Situated on Max-Joseph Platz in Munich, Germany, the National Theatre of Bavaria (Bayerische Staatsoper) proudly presents the main works of German opera and ballet (the theatre is home to the Bavarian State Opera and the National Ballet Company, or Bayerisches Staatsballett). Since 1901 this venue has also been the setting for the Prinzregententheater, which, like the Bayreuth Festival, focuses its programming on the works of Richard Wagner (with occasional infidelities to the composer).
The building was constructed at the behest of King Maximillian I and designed by Karl von Fischer, taking his inspiration from the architecture of the Odéon Theatre in Paris. The theatre opened in 1818, inaugurating its stage with a production of Die Weihe, by Ferdinand Fränzl, before being ravaged by fire in 1823. It was quickly rebuilt and reopened to the public in 1825. This new theatre, designed by Leo von Klenze, was of Greek Revival inspiration (particularly its portico).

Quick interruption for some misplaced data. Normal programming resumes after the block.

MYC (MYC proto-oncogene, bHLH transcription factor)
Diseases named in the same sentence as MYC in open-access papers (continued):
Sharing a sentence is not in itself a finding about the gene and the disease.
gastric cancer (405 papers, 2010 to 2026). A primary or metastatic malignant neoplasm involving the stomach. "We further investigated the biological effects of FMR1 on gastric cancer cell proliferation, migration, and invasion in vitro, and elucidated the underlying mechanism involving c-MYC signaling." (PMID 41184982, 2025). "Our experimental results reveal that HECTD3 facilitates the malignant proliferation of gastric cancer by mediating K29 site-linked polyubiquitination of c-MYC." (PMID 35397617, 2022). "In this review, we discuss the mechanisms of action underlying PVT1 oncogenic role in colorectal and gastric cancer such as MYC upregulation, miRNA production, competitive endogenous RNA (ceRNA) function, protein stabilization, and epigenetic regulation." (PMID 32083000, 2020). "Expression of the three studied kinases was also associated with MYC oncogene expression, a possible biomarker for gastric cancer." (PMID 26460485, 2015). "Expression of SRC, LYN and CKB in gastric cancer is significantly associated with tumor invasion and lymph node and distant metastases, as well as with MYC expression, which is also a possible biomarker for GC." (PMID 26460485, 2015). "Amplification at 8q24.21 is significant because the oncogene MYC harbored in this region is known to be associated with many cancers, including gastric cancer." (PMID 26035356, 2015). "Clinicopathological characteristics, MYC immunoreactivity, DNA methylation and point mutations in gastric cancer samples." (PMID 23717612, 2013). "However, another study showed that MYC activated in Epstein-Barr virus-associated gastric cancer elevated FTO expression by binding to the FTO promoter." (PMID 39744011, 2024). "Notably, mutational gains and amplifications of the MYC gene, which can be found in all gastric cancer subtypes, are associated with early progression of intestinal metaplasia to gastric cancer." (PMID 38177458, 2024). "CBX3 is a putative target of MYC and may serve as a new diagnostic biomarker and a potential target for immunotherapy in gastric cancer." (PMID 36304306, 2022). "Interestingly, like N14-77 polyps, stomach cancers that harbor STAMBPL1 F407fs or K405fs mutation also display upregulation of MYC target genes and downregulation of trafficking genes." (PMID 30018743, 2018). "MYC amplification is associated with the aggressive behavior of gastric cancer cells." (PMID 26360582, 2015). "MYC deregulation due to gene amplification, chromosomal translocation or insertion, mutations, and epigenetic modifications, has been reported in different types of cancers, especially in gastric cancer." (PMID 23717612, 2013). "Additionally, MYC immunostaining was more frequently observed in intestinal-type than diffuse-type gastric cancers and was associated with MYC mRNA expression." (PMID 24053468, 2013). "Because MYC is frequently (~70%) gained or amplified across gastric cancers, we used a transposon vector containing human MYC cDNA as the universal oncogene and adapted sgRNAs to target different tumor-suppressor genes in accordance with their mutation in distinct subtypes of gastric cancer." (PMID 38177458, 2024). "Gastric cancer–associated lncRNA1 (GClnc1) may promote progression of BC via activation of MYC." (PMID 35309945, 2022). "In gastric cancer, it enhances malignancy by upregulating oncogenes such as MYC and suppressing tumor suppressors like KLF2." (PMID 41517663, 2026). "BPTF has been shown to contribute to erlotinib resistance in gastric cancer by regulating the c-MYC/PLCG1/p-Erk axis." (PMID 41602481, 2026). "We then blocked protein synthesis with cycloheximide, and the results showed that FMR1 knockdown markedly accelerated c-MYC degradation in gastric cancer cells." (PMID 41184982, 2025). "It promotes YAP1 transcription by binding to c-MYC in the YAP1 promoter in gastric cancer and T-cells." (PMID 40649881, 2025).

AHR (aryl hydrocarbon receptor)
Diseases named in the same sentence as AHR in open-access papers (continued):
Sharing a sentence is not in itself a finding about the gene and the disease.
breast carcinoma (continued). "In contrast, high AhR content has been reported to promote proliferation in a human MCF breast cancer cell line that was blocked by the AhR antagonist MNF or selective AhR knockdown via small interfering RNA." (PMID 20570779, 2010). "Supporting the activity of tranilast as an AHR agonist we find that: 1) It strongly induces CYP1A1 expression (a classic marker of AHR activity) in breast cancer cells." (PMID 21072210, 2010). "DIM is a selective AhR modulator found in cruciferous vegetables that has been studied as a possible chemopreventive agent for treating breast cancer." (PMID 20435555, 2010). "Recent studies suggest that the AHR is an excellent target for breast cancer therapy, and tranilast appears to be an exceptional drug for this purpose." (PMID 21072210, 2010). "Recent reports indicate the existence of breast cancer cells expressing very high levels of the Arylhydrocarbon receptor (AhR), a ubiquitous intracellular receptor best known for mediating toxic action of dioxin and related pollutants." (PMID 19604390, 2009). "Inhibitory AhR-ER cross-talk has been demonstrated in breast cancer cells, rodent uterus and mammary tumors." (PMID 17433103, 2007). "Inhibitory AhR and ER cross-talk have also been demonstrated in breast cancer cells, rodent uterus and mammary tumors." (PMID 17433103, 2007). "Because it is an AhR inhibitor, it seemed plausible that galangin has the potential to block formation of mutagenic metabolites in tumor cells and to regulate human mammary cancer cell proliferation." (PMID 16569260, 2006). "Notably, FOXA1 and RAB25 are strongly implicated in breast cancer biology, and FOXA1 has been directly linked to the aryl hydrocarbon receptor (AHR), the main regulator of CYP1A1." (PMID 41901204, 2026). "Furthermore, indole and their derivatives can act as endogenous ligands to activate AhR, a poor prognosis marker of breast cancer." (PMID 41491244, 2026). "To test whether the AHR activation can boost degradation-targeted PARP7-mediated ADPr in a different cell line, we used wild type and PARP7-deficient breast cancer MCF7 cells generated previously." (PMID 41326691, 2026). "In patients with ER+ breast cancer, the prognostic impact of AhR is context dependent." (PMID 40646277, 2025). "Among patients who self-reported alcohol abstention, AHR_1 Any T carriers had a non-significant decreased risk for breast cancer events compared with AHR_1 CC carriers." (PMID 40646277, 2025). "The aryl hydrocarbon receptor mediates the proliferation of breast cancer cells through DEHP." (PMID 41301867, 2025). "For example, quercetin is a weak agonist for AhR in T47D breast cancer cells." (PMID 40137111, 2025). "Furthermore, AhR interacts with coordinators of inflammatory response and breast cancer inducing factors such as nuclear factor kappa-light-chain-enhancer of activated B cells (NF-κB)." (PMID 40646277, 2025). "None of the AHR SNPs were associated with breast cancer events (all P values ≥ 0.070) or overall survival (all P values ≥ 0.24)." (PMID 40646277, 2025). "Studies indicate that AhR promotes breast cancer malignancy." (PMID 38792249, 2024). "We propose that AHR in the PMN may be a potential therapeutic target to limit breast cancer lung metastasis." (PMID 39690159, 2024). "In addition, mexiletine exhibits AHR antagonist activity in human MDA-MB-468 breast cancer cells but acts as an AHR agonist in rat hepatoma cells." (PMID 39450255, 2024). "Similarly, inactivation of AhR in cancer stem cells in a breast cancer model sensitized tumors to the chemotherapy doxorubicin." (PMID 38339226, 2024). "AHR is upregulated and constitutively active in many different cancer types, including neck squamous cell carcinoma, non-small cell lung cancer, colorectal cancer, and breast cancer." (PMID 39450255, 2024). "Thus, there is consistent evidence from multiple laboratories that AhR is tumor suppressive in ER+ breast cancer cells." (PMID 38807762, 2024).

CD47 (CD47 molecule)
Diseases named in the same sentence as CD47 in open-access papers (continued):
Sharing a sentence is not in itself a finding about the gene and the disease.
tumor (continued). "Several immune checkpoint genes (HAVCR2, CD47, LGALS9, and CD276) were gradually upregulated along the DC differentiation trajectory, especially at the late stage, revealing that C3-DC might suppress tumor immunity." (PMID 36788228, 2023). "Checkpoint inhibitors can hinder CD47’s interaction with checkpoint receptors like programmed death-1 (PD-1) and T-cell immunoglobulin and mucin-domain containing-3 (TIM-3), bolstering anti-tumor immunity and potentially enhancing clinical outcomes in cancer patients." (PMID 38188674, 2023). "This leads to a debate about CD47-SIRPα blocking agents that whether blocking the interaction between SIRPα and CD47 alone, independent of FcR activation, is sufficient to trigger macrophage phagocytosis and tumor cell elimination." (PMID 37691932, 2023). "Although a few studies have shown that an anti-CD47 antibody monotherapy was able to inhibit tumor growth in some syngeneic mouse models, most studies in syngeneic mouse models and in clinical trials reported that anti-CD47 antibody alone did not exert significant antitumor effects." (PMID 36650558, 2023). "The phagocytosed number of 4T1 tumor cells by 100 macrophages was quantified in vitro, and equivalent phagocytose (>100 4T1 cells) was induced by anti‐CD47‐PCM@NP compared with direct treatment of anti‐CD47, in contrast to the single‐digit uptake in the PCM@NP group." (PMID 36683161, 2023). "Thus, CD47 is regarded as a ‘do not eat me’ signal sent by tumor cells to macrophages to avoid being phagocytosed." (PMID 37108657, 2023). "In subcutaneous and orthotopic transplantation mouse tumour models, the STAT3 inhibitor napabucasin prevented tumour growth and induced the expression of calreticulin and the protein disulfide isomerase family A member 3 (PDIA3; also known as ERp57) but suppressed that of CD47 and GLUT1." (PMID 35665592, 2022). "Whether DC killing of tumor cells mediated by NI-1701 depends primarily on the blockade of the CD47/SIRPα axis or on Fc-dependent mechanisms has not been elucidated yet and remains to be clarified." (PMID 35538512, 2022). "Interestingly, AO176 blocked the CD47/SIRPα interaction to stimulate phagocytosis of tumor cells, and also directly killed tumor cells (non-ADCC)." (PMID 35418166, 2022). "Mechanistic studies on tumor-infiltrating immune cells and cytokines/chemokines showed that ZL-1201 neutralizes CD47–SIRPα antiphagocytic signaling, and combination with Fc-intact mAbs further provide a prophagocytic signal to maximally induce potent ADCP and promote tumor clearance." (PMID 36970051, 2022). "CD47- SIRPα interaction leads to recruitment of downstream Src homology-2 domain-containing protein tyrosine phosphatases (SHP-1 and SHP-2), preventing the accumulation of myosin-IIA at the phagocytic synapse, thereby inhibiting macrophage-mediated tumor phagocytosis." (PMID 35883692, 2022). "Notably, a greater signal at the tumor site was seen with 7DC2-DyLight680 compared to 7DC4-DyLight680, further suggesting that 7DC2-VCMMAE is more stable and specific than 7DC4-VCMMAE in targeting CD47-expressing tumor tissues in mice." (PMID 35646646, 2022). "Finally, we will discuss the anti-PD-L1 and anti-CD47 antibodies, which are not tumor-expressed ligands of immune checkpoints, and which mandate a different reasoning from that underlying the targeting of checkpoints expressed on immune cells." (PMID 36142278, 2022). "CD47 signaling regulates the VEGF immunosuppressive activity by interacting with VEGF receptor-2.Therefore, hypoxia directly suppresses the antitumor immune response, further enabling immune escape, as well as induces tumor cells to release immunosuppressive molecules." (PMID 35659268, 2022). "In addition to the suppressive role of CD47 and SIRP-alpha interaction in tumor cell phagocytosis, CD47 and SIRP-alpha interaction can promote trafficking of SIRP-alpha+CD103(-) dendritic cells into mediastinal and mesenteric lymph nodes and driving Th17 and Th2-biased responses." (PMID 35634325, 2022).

In 1930, the building was modified to accommodate a larger stage and more efficient equipment. But it was once again destroyed by bombs in World War II (1943). Based on Karl von Fischer’s plans, architect Gerhard Moritz Grauber reconstructed the original Neoclassical edifice, with a 1,200-seat auditorium (the building is noticeably larger than its predecessor, and only the foyer and its grand staircase are original). The building was inaugurated on 22 November 1963 with a performance of Die Meistersinger von Nürnberg by Richard Wagner.
Every season since then, the Bayerische Staatsoper has featured a wealth of eclectic programming, including many world premieres.